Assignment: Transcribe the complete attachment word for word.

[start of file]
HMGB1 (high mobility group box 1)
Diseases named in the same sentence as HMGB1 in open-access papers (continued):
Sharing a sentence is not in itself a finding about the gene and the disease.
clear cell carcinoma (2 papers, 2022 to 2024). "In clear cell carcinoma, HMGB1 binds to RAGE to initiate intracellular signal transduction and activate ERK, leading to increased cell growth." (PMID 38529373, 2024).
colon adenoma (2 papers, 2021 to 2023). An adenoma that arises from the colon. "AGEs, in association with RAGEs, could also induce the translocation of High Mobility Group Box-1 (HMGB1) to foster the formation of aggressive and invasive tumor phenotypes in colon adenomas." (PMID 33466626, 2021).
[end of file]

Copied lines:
HMGB1 (high mobility group box 1)
Diseases named in the same sentence as HMGB1 in open-access papers (continued):
Sharing a sentence is not in itself a finding about the gene and the disease.
clear cell carcinoma (2 papers, 2022 to 2024). "In clear cell carcinoma, HMGB1 binds to RAGE to initiate intracellular signal transduction and activate ERK, leading to increased cell growth." (PMID 38529373, 2024).
colon adenoma (2 papers, 2021 to 2023). An adenoma that arises from the colon. "AGEs, in association with RAGEs, could also induce the translocation of High Mobility Group Box-1 (HMGB1) to foster the formation of aggressive and invasive tumor phenotypes in colon adenomas." (PMID 33466626, 2021).